In the United States, West Nile virus is the most common mosquito-borne disease, followed by malaria, dengue, and chikungunya. In 2016, there were over 2,100 cases of West Nile, with 442 cases occurring in the state of California. In that same year, West Nile was responsible for 106 deaths. In comparison, in 2015, there were 1,517 cases of malaria in the U.S. Furthermore, there were 248 cases of chikungunya virus in 2016, a large decrease from the 2,811 reported in 2014.
The Zika virus gained international attention in 2015 when an outbreak occurred in Brazil. Since then, the U.S. has also seen increases in Zika cases and much attention has been paid to the disease. In the period from January 2015 to January 2018, the state of New York reported over one thousand cases of the Zika virus, all travel associated. During this period, Florida and Texas were the only states to report Zika virus cases that were presumed to be acquired through local mosquito-borne transmission. Despite the attention around the Zika virus, around 47 percent of U.S. adults in 2017 stated they had little knowledge of the Zika virus.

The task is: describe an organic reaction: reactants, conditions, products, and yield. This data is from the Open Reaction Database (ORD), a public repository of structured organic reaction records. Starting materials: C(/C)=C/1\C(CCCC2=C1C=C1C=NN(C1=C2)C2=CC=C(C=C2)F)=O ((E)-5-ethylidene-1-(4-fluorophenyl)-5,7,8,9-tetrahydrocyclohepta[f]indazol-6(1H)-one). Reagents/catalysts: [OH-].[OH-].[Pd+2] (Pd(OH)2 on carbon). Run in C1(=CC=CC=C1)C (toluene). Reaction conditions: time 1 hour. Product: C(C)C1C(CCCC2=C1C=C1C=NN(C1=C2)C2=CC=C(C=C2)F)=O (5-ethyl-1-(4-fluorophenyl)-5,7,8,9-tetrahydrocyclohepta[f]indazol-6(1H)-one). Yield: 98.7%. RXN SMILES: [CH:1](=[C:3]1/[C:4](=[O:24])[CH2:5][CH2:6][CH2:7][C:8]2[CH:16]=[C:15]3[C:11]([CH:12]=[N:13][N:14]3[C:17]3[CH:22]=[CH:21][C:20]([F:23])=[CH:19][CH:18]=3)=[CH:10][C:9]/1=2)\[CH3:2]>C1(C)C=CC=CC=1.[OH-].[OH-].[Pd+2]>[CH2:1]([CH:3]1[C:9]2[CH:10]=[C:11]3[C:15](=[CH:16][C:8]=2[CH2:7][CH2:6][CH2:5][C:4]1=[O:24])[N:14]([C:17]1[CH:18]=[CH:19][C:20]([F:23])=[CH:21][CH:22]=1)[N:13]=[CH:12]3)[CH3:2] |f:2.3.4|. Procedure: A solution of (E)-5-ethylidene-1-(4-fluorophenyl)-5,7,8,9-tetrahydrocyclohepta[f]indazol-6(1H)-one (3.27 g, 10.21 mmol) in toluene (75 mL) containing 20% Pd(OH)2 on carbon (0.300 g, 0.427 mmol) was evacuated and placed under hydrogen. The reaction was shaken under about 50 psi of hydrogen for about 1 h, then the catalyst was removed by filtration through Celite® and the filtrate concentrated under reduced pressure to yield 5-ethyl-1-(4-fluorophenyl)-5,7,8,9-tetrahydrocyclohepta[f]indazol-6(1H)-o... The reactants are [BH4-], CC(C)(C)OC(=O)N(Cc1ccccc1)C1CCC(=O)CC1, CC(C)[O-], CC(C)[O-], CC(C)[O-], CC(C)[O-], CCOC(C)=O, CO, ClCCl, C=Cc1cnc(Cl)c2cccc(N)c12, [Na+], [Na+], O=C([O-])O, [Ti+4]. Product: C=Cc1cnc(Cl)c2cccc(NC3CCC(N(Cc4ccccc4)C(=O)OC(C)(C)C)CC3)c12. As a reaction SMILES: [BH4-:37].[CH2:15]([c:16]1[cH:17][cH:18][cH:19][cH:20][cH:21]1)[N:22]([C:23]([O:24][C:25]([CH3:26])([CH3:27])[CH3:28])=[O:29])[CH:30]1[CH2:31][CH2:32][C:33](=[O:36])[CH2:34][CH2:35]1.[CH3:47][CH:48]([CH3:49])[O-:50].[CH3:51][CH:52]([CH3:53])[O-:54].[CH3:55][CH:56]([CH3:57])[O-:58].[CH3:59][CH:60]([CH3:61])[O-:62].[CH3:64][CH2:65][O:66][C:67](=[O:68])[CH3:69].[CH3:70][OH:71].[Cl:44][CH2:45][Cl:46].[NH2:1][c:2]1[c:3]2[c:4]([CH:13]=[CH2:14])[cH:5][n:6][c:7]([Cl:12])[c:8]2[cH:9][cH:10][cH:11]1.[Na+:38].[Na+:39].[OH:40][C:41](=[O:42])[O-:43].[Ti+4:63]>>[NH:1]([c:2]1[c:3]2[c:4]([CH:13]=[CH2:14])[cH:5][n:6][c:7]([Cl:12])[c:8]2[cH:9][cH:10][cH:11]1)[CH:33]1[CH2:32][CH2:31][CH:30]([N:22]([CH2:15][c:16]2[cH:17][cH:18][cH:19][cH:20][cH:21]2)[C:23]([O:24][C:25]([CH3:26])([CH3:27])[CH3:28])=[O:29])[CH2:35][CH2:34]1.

Measures to prevent mosquito-borne diseases include vaccination, wearing insect repellant, killing mosquitoes, and isolating infected people from mosquitoes to interrupt the transmission cycle. In 2018, vector-borne disease funding from the National Institutes for Health (NIH) was expected to reach 587 million U.S. dollars, highlighting the importance of battling such diseases. This significance will possibly increase with time, as climate change spreads the distribution of disease-carrying mosquitoes in various parts of the world.